A nationwide member survey by the Academy of General Dentistry (AGD) has notably estimated that around 91% dentists note that patients taking numerous medications often complain about dry mouth. Usually the patients on multiple medications were believed to complain about dry mouth. Xerostomia or more commonly known as dry mouth is believed to be a condition which results due to a decrease in the salivary function.
Dry mouth approximately affects 1 out of 4 Americans; thereby making around 25% of the population allegedly vulnerable to tooth decay. A few commonly faced symptoms of dry mouth include problems faced while speaking, eating, swallowing, constant thirst, dentin hypersensitivity, irritation of the tongue, foamy or stringy saliva, etc. among others. Over a period of time, due to the lack of saliva, this may further aggravate and result in tooth loss, tooth decay or gingivitis.
Cindy Kleiman, RDH, BS, says that, “The number of xerostomia cases has increased greatly over time because people are taking more and more medications. General dentists are seeing this trend in their offices, which is why they are trying to learn all they can about this condition. The more they know, the better they will be at diagnosing and treating patients.”
Raymond K. Martin, DDS, MAGD believes that there may be more than 400 drugs (prescription and non-prescription) which could possibly have some sort of connection with xerostomia.
“Anti-depressants, painkillers, diuretics, antihistamines, tranquilizers and anti-hypersensitives can all contribute to dry mouth. People who take several of these medications are more susceptible,” explains Martin.
More so, it is also suggested that xerostomia could be the side effect of certain diseases or medical conditions, namely, anemia, rheumatoid, cystic fibrosis, HIV/AIDS, diabetes, dehydration, smoking, specific cancer treatments, etc.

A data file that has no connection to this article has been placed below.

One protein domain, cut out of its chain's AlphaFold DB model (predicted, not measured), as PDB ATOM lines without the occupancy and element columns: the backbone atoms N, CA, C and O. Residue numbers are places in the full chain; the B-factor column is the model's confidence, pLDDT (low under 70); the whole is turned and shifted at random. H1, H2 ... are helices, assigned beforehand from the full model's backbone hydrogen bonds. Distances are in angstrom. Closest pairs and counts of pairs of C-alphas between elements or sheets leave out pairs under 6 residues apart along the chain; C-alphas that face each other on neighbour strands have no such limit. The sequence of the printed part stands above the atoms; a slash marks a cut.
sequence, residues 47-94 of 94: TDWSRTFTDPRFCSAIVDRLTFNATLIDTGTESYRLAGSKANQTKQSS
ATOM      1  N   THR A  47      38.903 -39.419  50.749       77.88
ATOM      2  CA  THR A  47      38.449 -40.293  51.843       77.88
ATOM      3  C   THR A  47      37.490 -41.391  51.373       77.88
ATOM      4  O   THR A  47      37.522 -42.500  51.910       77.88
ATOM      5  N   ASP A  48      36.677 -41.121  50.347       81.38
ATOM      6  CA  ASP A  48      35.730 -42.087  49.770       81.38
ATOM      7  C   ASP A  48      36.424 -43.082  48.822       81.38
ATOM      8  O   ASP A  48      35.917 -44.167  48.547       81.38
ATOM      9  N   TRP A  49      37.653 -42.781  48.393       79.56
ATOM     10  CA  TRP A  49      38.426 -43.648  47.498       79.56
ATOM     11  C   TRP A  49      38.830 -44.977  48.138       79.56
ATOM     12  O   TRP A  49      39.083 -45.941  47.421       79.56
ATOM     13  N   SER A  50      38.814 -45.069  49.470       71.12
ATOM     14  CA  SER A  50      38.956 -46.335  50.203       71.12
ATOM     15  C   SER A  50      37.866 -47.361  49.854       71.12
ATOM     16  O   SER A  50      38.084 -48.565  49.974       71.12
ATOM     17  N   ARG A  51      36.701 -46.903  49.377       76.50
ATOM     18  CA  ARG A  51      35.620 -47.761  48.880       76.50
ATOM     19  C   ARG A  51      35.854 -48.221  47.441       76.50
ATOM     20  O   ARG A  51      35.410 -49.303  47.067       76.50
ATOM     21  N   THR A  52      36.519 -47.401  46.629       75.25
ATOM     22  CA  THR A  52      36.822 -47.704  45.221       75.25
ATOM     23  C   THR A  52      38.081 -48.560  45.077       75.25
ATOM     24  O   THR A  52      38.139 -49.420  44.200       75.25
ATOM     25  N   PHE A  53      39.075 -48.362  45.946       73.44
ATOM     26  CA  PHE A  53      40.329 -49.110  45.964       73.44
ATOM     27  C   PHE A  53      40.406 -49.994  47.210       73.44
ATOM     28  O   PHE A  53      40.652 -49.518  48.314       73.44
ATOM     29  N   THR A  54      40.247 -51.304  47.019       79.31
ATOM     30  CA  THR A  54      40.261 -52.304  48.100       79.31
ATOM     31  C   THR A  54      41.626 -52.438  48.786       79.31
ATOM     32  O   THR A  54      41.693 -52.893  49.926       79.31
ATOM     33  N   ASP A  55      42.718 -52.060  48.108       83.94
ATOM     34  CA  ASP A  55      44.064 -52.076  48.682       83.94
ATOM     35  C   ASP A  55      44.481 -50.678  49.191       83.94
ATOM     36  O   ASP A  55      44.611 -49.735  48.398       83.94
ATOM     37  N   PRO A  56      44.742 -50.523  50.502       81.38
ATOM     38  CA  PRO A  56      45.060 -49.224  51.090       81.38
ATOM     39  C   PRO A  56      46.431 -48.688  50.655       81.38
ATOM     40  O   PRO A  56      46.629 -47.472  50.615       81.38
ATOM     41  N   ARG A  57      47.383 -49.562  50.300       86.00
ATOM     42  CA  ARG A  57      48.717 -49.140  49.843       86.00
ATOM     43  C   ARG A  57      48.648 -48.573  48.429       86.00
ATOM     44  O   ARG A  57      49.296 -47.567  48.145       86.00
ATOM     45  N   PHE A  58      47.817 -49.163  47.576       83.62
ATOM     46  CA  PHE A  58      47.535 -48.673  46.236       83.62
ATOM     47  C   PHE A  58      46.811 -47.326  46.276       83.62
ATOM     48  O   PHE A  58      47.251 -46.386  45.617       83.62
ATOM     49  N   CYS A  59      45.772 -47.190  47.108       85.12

“It’s not always easy to diagnose xerostomia because of the subjective nature of the condition,” says Gigi Meinecke, DMD, FAGD. “That is why it’s so important for patients to discuss symptoms with their dentist, even if they do not experience them on the day of the office visit.”
In order to improve this condition, patients could possibly follow a few pointers which have been suggested by AGD. They include drinking adequate amounts of water; brushing and flossing twice everyday; avoiding caffeine, alcohol and smoking; making the use of over-the-counter saliva substitutes; regularly keeping lips moisturized; avoiding the consumption of very salty foodstuffs, dry foodstuffs and citrus juices. Lastly, regular visits to the dentist have also been recommended.
An insight is to be provided on dry mouth through a course, “Understanding the Oral-Systemic Connection: From Intensive Care to Long-term Care,” during AGD’s 57th Annual Meeting & Exhibits in Baltimore, July 8-12.